Aerial photography is becoming more common in real estate listings – even for interior shots – and new FAA rules may allow drone use in even more locations.
WASHINGTON – Real estate pros increasingly use drones to capture aerial photos and videos of their listings or even the interiors – and new Federal Aviation Administration (FAA) rules may allow even more use going forward.
The FAA recently eased some restrictions and expanded some drone rules by authorizing operations at night, as well as over people and moving vehicles. A new Window to the Law video – produced by the National Association of Realtors®’ (NAR) legal team – shares how this could expand drone use among real estate professionals. NAR also hosts a reference page on drone use.
Note, however: The timelines vary as to when some of the new rules take effect.
For example, FAA’s new Remote Identification Rule will not go into effect until Sept. 15, 2023, allowing drone operations over people. It requires drones to transmit identifying information about the drone and its operator that would be accessible by law enforcement agencies to identify unsafe operations. To accomplish this, many newer drones will have a built-in remote identification broadcast function.
FAA’s Operations Over People and at Night Rule, which already took effect March 16, may allow real estate pros to capture aerial twilight photos and videos of their listings. Certified drone pilots who have completed an updated initial test or an updated recurrent online training regimen will now be able to fly drones at night. To be eligible, a drone must include flashing anti-collision lights.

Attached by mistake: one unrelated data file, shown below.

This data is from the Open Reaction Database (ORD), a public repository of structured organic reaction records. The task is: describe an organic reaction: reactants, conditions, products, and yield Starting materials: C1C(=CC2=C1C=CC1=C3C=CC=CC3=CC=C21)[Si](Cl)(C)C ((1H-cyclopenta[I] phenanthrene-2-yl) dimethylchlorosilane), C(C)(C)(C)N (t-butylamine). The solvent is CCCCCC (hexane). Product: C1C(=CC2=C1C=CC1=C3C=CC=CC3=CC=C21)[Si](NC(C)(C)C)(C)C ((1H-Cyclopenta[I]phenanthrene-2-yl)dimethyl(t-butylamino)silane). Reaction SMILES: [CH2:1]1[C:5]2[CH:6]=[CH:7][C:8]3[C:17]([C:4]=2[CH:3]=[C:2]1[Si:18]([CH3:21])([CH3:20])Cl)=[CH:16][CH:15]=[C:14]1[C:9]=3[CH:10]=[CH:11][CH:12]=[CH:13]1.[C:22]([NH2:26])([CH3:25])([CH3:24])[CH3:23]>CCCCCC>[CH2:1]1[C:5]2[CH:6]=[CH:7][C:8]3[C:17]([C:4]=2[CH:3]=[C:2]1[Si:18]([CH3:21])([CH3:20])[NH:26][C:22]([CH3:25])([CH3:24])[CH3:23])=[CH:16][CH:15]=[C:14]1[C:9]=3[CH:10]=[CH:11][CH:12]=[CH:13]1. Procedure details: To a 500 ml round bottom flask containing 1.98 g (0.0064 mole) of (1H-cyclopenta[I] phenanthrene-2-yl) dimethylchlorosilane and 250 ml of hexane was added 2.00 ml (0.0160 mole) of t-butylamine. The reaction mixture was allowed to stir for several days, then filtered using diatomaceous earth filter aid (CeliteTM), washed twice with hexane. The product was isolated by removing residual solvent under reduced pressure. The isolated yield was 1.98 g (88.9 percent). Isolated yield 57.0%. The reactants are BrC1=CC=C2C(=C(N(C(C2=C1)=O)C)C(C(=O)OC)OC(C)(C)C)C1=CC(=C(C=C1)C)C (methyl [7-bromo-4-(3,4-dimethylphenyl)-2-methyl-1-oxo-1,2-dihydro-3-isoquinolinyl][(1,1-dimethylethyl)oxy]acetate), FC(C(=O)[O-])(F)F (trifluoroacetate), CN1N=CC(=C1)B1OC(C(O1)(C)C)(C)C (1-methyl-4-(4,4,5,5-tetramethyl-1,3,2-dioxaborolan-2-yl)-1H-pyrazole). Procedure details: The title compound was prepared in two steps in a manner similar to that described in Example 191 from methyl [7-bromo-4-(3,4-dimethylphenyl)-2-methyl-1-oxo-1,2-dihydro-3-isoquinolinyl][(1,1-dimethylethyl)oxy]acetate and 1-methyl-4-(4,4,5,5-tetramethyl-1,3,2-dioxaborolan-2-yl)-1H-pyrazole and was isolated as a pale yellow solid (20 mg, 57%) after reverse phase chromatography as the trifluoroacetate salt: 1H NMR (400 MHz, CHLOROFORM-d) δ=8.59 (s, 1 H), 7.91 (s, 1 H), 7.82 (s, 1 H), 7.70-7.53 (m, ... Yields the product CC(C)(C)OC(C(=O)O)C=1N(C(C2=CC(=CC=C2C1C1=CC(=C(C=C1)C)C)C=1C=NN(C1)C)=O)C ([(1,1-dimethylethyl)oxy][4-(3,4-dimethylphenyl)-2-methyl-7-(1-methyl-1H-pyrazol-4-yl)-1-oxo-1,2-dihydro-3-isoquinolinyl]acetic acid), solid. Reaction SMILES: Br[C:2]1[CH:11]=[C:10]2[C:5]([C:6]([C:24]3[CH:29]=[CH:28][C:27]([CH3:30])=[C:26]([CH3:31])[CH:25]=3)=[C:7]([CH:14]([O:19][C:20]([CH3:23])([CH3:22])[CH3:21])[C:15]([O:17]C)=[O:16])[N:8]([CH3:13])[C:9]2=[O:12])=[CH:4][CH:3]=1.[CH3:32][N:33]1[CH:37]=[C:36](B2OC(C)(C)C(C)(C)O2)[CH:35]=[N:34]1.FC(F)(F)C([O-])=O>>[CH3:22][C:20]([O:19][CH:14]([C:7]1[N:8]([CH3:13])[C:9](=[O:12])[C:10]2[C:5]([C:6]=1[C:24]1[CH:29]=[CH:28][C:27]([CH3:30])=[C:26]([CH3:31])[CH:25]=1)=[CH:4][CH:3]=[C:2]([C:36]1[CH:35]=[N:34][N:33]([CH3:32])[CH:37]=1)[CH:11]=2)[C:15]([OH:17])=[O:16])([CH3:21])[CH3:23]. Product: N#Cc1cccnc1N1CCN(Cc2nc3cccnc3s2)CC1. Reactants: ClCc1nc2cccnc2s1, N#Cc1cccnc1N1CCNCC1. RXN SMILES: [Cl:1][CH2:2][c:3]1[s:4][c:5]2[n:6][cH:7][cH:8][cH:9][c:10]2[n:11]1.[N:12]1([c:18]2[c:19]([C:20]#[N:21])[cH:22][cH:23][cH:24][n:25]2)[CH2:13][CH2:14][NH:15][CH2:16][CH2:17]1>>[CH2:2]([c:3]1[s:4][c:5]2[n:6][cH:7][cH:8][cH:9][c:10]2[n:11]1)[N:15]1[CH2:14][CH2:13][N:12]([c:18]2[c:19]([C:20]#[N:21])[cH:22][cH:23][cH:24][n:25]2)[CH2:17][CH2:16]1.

“These are exciting changes that generate more opportunities for drones to create impactful and creative marketing, but it’s important that you are familiar with the FAA’s rules, as well as any state or local laws that may impact your operation before your next drone operation,” says Katie Garrity, associate counsel at NAR.
Drone operators must have a pilot certification and be prepared to show it upon request. Also, FAA rules from 2016 created rules and limitations on drone operations, including weight, altitude and speed limits.
Real estate pros who hire a drone operator to capture photos or videos of their listings should ensure the company has insurance coverage and the flyer has a current and up-to-date pilot certificate.
Source: National Association of Realtors® (NAR)
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